Immunotherapy for allergy
There are limited mainstream medical treatments for allergies. Probably the most important factor in rehabilitation is the removal of sources of allergens from the home environment and avoiding environments in which contact with allergens is likely.
Hyposensitization is a form of immunotherapy where the patient is gradually vaccinated against progressively larger doses of the allergen in question. This can either reduce the severity or eliminate hypersensitivity. It relies on the progressive skewing of IgG (”the blocking antibody”) production, as opposed to the excessive IgE production seen in hypersensitivity type I cases.
History of immunotherapy
In the 1960s, Dr Len McEwen in the United Kingdom developed a treatment for allergies known as enzyme potentiated desensitization, or EPD. EPD uses much lower doses of antigens than conventional treatment, with the addition of an enzyme. EPD is available in the United Kingdom and Canada and was available in the United States until 2001 when the Food and Drug Administration revoked its approval for an investigative study being performed. Since that time an American counterpart to EPD, known as Low Dose Antigens, or LDA, has been formulated from components approved by the FDA and is available for treatment from a small number of doctors in the United States. EPD (and LDA) is still considered experimental by many mainstream doctors and medical insurance companies, and many doubt that it is more effective than a placebo.
The third form of immunotherapy involves the intravenous injection of monoclonal anti-IgE antibodies. These bind to free and B-cell IgE signalling such sources for destruction. They do not bind to IgE already bound to the Fc receptor on basophils and mast cells as this would stimulate the allergic inflammatory response.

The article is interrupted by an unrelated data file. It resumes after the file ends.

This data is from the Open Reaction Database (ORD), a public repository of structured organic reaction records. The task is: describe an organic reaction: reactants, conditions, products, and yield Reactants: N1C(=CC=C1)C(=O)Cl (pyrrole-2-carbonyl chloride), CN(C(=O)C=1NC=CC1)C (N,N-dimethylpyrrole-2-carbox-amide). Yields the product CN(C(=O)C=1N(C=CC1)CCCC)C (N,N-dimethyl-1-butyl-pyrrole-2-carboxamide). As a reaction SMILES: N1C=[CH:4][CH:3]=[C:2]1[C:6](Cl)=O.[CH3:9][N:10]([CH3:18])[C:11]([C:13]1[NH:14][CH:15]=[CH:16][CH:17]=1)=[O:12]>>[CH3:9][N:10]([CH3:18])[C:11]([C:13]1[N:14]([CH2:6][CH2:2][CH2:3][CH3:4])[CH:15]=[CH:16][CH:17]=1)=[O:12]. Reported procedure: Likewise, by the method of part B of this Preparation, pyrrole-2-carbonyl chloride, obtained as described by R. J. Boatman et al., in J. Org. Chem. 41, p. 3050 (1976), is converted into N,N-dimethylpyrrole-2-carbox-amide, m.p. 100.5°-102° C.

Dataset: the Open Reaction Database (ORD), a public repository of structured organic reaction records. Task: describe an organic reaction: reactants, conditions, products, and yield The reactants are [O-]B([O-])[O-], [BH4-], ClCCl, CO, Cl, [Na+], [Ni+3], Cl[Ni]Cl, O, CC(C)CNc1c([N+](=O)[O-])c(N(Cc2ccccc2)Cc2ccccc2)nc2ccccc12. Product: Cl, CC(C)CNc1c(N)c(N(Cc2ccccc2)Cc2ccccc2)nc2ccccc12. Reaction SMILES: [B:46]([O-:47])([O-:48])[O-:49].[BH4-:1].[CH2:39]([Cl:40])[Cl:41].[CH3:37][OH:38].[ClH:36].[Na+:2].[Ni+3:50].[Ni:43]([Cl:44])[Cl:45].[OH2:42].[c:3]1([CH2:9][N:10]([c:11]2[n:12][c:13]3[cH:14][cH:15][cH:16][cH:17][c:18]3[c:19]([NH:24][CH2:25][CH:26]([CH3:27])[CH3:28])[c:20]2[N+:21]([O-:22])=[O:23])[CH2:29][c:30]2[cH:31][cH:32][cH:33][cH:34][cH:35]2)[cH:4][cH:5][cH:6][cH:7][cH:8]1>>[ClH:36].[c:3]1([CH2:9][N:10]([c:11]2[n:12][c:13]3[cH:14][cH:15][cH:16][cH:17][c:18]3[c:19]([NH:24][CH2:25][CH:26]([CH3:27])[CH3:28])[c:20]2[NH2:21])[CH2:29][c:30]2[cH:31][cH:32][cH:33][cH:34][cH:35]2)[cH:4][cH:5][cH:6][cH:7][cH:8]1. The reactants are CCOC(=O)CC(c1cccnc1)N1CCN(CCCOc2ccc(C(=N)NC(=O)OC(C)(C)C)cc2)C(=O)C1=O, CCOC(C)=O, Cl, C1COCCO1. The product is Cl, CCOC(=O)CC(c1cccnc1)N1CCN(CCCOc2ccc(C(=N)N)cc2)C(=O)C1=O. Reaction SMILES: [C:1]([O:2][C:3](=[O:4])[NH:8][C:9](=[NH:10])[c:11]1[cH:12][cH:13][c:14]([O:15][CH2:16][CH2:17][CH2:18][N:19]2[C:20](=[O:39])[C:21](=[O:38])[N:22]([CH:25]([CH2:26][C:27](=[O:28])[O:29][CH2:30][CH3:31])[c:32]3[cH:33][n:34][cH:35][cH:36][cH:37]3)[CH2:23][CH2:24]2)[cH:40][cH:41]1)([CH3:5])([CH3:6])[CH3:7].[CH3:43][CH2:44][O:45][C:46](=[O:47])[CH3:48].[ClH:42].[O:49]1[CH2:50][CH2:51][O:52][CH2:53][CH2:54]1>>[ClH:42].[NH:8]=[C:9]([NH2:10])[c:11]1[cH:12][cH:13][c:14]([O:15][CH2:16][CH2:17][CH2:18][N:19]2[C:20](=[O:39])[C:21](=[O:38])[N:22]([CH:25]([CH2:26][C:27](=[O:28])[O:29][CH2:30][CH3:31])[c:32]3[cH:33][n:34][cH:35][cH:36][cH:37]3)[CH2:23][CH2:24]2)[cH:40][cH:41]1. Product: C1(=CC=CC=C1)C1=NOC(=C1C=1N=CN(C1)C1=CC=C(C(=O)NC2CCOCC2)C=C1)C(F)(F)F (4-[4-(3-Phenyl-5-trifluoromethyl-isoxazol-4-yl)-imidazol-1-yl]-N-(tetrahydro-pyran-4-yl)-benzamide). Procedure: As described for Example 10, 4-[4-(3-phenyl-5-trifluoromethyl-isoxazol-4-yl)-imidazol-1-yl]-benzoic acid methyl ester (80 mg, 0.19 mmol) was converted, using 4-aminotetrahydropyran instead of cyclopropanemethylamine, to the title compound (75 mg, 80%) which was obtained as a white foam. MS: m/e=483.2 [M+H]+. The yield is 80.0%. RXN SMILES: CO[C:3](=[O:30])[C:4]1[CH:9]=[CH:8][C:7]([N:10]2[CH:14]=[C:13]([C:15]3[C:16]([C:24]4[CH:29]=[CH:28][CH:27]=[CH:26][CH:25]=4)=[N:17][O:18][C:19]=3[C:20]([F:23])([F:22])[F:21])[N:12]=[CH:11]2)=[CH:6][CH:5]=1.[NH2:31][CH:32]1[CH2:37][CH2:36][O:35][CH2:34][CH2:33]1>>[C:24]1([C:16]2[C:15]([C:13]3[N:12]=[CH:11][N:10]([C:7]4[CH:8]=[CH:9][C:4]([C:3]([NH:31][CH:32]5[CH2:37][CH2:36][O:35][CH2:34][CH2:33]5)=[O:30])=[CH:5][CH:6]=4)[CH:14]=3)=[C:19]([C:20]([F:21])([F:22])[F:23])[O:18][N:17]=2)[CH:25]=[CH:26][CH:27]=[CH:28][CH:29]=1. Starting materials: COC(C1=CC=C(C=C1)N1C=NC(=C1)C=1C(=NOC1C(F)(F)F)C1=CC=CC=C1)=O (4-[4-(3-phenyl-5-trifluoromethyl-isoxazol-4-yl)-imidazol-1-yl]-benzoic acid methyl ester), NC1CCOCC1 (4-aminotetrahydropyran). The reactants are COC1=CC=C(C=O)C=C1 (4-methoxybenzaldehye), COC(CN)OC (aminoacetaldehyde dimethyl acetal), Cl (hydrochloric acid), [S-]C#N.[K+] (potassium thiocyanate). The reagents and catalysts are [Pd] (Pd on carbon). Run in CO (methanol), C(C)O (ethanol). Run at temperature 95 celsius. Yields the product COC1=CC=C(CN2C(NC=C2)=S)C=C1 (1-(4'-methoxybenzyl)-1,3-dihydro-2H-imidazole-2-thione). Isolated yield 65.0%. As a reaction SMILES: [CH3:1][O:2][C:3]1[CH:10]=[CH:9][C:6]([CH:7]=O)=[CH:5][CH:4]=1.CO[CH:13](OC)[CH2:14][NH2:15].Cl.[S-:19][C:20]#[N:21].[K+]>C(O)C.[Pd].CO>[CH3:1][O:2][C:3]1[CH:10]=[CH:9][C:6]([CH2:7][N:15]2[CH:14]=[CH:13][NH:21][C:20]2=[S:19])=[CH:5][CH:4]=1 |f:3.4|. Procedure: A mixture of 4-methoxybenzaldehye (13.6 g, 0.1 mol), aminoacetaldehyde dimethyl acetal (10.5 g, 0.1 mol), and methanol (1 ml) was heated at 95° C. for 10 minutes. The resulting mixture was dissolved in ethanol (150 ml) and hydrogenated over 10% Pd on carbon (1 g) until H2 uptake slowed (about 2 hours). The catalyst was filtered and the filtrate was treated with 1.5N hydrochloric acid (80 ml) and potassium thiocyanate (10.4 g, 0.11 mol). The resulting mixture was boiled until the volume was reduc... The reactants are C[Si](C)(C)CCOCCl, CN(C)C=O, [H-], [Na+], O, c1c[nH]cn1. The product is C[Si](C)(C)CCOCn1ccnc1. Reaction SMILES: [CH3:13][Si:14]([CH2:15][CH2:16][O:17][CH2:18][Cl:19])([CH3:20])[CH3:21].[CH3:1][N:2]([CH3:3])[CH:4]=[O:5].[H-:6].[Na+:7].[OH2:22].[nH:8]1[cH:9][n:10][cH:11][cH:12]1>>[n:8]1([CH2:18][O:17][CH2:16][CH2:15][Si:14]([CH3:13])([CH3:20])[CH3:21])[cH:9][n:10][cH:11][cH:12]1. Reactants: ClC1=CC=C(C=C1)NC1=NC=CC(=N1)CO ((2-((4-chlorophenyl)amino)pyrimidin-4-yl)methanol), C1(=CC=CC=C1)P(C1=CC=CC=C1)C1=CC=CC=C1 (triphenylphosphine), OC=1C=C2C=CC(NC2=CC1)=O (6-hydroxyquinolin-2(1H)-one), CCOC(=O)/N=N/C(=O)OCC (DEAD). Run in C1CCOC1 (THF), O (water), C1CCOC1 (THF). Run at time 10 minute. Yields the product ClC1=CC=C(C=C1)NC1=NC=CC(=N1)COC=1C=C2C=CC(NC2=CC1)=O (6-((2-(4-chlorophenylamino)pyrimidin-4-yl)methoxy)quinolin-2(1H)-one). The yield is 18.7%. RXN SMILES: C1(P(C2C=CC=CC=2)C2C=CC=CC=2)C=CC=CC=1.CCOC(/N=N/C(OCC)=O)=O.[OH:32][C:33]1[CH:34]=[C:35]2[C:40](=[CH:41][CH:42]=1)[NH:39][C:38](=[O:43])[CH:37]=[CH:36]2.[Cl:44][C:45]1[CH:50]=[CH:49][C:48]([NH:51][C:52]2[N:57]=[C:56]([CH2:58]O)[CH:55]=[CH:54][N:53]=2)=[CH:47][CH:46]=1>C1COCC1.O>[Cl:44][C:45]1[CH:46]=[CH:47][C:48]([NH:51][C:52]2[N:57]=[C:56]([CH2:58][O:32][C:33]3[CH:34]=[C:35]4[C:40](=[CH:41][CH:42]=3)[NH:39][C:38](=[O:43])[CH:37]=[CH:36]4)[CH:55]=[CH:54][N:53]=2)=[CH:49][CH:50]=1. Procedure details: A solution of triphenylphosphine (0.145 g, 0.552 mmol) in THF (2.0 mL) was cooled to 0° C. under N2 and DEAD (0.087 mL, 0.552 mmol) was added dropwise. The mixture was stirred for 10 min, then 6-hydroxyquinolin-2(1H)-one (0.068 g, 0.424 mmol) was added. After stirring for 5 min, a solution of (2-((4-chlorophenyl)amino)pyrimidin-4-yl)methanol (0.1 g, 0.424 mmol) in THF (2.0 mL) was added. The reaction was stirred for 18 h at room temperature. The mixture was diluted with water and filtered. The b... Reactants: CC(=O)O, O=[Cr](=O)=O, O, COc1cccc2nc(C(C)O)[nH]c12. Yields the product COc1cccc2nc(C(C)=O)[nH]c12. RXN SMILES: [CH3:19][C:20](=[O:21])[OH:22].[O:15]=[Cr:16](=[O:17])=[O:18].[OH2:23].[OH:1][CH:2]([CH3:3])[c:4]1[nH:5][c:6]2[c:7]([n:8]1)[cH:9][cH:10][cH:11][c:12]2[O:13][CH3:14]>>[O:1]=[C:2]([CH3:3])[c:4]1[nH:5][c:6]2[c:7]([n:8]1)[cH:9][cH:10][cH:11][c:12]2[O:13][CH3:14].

Several antagonistic drugs are used to block the action of allergic mediators, preventing activation of cells and degranulation processes. They include antihistamines, cortisone, epinephrine (adrenalin), theophylline and Cromolyn sodium. These drugs help alleviate the symptoms of allergy but play little role in chronic alleviation of the disorder. They can play an imperative role in the acute recovery of someone suffering from anaphylaxis, which is why those allergic to bee stings, peanuts, nuts, and shellfish often carry an adrenalin needle with them at all times.
Alternative allergy treatment
In alternative medicine, several treatment modalities are considered effective by its practitioners in the treatment of allergies, particularly herbal medicine, homoeopathy, traditional Chinese medicine and kinesiology. However, these claims lack well-established evidence. Treatment or management of allergies with alternative therapies is generally criticised by mainstream medical practitioners and researchers to be supported only by anecdotes.